Fluoride Action Network

Both sides call for national fluoridation debate

Source: Press Release: Fluoride Action Network NZ (FANNZ) | September 19th, 2013
Location: New Zealand

Fluoride Action Network (FANNZ) endorses the NZ Medical Association’s call for a national debate on fluoridation. FANNZ has been calling for an open transparent public scientific discussion on fluoridation for some time. “But every time we invite promoters to participate, they refuse. The public has a right to more respect” says Mark Atkin, FANNZ’ Scientific and Legal Advisor. Such a national level discussion is also current Labour Party policy.

“And we have the perfect opportunity to kick this off in February 2014, when international expert Dr Paul Connett will again be in NZ. We have invited the Medical Association and other fluoridation supporters including the Chief Science Advisor and the Ministry of Health to engage in a public scientific forum discussion with Dr Connett”, advises Mr Atkin.

The two most comprehensive up-to-date NZ reviews of fluoridation have resulted in fluoridation being stopped. This has been through a Tribunal process recommended by the Ministry of Health and the Office of the Chief Science Advisor, first in New Plymouth and then in Hamilton. Both Councils noted the difficulty in assessing diametrically opposed claims, each quoting scientific research in support.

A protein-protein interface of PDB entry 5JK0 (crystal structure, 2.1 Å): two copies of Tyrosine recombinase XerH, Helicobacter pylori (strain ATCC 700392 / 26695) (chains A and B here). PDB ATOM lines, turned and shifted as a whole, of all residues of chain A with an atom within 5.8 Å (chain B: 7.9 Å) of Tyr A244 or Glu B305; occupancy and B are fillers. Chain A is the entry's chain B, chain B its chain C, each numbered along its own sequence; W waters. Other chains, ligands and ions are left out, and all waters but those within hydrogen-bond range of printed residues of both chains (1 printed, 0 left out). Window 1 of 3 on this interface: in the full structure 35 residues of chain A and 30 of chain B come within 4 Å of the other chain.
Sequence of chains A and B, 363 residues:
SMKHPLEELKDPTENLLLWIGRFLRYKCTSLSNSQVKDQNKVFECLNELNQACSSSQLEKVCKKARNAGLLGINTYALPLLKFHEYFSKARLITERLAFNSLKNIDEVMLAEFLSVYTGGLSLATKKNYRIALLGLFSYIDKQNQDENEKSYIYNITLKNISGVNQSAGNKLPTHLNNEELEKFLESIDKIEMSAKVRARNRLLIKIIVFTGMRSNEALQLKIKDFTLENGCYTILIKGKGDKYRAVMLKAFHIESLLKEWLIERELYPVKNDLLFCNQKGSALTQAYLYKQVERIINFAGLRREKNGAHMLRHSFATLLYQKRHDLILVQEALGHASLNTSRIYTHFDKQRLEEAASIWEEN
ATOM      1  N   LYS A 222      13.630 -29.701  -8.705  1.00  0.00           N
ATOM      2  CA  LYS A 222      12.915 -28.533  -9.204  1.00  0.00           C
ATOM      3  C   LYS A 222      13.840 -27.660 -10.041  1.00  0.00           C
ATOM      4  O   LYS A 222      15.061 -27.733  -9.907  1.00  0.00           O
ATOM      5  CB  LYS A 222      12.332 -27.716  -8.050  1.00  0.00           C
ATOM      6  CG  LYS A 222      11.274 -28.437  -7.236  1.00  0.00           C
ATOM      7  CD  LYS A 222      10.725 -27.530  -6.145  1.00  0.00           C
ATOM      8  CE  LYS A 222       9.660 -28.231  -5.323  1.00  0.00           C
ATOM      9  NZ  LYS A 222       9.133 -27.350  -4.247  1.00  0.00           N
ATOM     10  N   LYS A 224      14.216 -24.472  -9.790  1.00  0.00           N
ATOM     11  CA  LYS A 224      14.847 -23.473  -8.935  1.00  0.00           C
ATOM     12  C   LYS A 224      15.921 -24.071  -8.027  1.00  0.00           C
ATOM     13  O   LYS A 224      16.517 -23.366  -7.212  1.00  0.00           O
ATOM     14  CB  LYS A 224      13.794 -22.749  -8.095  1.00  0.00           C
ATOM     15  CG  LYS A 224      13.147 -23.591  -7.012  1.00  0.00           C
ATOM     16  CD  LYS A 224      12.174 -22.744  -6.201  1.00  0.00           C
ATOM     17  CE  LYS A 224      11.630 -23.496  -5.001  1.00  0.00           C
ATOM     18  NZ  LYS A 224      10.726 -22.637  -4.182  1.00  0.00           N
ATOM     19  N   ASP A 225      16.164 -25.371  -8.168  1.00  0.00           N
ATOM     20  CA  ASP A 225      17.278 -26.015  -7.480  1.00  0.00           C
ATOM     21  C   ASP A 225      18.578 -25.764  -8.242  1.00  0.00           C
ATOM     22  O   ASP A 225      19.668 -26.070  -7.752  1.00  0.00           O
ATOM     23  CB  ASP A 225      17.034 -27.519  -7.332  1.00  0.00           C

The Tribunal process does not allow those with the necessary expert knowledge to challenge claims by the other side with scientific research. Enabling this is a strength of the forum process, avoiding the ‘we say, they say’ dilemma currently faced by Councils and the public alike.

But a national debate does not mean a centrally made decision. It means that the public at large need to be part of the solution. No centrally made decision will put this controversy to rest. Neither side will accept a decision by a third party that conflicts with their own position. This debate will never go away unless the public at large understands the facts and sees these reflected in fluoridation decisions.

Anything we can do to improve public knowledge about the strength of the science for and against fluoridation, we should do. Holding those who make statements about fluoridation to account for their claims in a public forum is an essential step.